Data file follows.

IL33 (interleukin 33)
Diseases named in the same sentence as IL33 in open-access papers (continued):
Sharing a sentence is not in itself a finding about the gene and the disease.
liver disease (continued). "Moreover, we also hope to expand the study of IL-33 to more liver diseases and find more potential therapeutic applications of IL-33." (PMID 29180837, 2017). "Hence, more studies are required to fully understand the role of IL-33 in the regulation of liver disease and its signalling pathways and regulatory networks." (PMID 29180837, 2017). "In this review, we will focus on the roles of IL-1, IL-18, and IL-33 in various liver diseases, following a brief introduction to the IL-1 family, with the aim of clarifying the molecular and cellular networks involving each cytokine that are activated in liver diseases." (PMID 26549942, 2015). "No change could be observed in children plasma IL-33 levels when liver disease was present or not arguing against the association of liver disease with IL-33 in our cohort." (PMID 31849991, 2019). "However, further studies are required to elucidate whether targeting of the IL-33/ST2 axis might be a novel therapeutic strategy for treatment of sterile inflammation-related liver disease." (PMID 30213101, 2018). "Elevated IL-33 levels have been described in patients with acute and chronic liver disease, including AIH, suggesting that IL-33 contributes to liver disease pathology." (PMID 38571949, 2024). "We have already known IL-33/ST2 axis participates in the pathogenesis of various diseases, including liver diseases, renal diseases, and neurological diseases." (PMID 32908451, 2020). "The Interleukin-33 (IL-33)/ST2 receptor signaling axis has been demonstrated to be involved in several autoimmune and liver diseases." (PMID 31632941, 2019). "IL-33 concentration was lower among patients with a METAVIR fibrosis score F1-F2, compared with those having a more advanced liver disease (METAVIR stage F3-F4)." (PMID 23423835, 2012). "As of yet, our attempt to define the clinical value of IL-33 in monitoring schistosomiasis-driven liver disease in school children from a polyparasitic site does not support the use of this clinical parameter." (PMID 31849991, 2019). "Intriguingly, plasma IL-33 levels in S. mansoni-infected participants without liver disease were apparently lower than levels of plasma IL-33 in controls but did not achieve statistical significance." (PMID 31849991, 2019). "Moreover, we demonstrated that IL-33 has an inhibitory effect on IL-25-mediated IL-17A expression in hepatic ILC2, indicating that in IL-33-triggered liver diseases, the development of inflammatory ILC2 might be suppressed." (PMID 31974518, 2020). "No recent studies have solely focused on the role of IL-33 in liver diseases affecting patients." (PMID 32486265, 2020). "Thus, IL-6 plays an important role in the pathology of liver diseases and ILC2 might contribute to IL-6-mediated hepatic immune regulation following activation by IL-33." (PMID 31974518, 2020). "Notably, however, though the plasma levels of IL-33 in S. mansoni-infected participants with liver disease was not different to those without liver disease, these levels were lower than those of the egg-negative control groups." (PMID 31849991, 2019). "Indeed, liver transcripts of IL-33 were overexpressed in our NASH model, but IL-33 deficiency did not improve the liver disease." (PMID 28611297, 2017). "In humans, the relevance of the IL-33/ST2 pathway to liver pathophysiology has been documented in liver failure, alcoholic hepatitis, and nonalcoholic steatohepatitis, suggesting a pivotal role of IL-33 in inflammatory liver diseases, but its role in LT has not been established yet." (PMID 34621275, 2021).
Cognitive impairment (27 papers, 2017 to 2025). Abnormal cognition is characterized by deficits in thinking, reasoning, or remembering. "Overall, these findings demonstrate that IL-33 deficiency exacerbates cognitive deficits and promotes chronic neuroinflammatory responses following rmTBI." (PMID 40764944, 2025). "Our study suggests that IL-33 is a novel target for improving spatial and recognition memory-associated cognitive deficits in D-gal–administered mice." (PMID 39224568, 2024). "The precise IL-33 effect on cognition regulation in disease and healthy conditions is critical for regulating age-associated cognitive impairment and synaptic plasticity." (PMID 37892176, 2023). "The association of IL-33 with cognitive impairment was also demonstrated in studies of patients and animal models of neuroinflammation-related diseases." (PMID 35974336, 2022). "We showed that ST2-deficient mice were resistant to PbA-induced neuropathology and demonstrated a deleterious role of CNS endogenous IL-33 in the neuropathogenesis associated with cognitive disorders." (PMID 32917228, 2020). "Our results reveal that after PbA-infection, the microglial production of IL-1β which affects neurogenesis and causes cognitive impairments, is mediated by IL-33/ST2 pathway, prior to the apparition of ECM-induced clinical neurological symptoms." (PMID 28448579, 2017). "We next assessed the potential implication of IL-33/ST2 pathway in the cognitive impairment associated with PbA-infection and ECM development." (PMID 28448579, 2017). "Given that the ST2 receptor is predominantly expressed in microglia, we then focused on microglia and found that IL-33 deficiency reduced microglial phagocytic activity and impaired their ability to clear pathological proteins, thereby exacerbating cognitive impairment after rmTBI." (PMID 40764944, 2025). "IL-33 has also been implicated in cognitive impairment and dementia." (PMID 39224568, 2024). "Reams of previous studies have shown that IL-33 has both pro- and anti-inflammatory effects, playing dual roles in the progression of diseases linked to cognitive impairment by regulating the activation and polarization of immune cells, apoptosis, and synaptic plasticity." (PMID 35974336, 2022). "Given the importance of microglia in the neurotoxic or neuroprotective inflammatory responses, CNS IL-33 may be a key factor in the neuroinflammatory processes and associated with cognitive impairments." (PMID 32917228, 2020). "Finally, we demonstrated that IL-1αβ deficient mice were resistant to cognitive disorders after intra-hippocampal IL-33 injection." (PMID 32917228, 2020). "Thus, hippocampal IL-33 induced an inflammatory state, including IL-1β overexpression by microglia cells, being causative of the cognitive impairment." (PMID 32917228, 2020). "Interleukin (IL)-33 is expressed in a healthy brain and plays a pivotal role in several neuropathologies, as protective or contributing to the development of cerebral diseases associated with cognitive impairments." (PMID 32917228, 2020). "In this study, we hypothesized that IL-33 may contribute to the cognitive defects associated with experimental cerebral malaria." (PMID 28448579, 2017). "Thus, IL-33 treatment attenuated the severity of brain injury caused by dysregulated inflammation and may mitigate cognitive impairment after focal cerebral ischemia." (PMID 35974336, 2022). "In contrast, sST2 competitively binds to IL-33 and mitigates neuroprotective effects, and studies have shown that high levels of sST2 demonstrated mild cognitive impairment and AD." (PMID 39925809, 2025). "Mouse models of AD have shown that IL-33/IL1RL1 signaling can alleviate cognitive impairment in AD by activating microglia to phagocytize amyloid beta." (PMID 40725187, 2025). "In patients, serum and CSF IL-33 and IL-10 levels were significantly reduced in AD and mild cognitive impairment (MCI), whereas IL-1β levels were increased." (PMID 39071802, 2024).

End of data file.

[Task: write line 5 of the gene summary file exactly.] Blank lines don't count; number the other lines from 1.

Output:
Cognitive impairment (27 papers, 2017 to 2025). Abnormal cognition is characterized by deficits in thinking, reasoning, or remembering. "Overall, these findings demonstrate that IL-33 deficiency exacerbates cognitive deficits and promotes chronic neuroinflammatory responses following rmTBI." (PMID 40764944, 2025). "Our study suggests that IL-33 is a novel target for improving spatial and recognition memory-associated cognitive deficits in D-gal–administered mice." (PMID 39224568, 2024). "The precise IL-33 effect on cognition regulation in disease and healthy conditions is critical for regulating age-associated cognitive impairment and synaptic plasticity." (PMID 37892176, 2023). "The association of IL-33 with cognitive impairment was also demonstrated in studies of patients and animal models of neuroinflammation-related diseases." (PMID 35974336, 2022). "We showed that ST2-deficient mice were resistant to PbA-induced neuropathology and demonstrated a deleterious role of CNS endogenous IL-33 in the neuropathogenesis associated with cognitive disorders." (PMID 32917228, 2020). "Our results reveal that after PbA-infection, the microglial production of IL-1β which affects neurogenesis and causes cognitive impairments, is mediated by IL-33/ST2 pathway, prior to the apparition of ECM-induced clinical neurological symptoms." (PMID 28448579, 2017). "We next assessed the potential implication of IL-33/ST2 pathway in the cognitive impairment associated with PbA-infection and ECM development." (PMID 28448579, 2017). "Given that the ST2 receptor is predominantly expressed in microglia, we then focused on microglia and found that IL-33 deficiency reduced microglial phagocytic activity and impaired their ability to clear pathological proteins, thereby exacerbating cognitive impairment after rmTBI." (PMID 40764944, 2025). "IL-33 has also been implicated in cognitive impairment and dementia." (PMID 39224568, 2024). "Reams of previous studies have shown that IL-33 has both pro- and anti-inflammatory effects, playing dual roles in the progression of diseases linked to cognitive impairment by regulating the activation and polarization of immune cells, apoptosis, and synaptic plasticity." (PMID 35974336, 2022). "Given the importance of microglia in the neurotoxic or neuroprotective inflammatory responses, CNS IL-33 may be a key factor in the neuroinflammatory processes and associated with cognitive impairments." (PMID 32917228, 2020). "Finally, we demonstrated that IL-1αβ deficient mice were resistant to cognitive disorders after intra-hippocampal IL-33 injection." (PMID 32917228, 2020). "Thus, hippocampal IL-33 induced an inflammatory state, including IL-1β overexpression by microglia cells, being causative of the cognitive impairment." (PMID 32917228, 2020). "Interleukin (IL)-33 is expressed in a healthy brain and plays a pivotal role in several neuropathologies, as protective or contributing to the development of cerebral diseases associated with cognitive impairments." (PMID 32917228, 2020). "In this study, we hypothesized that IL-33 may contribute to the cognitive defects associated with experimental cerebral malaria." (PMID 28448579, 2017). "Thus, IL-33 treatment attenuated the severity of brain injury caused by dysregulated inflammation and may mitigate cognitive impairment after focal cerebral ischemia." (PMID 35974336, 2022). "In contrast, sST2 competitively binds to IL-33 and mitigates neuroprotective effects, and studies have shown that high levels of sST2 demonstrated mild cognitive impairment and AD." (PMID 39925809, 2025). "Mouse models of AD have shown that IL-33/IL1RL1 signaling can alleviate cognitive impairment in AD by activating microglia to phagocytize amyloid beta." (PMID 40725187, 2025). "In patients, serum and CSF IL-33 and IL-10 levels were significantly reduced in AD and mild cognitive impairment (MCI), whereas IL-1β levels were increased." (PMID 39071802, 2024).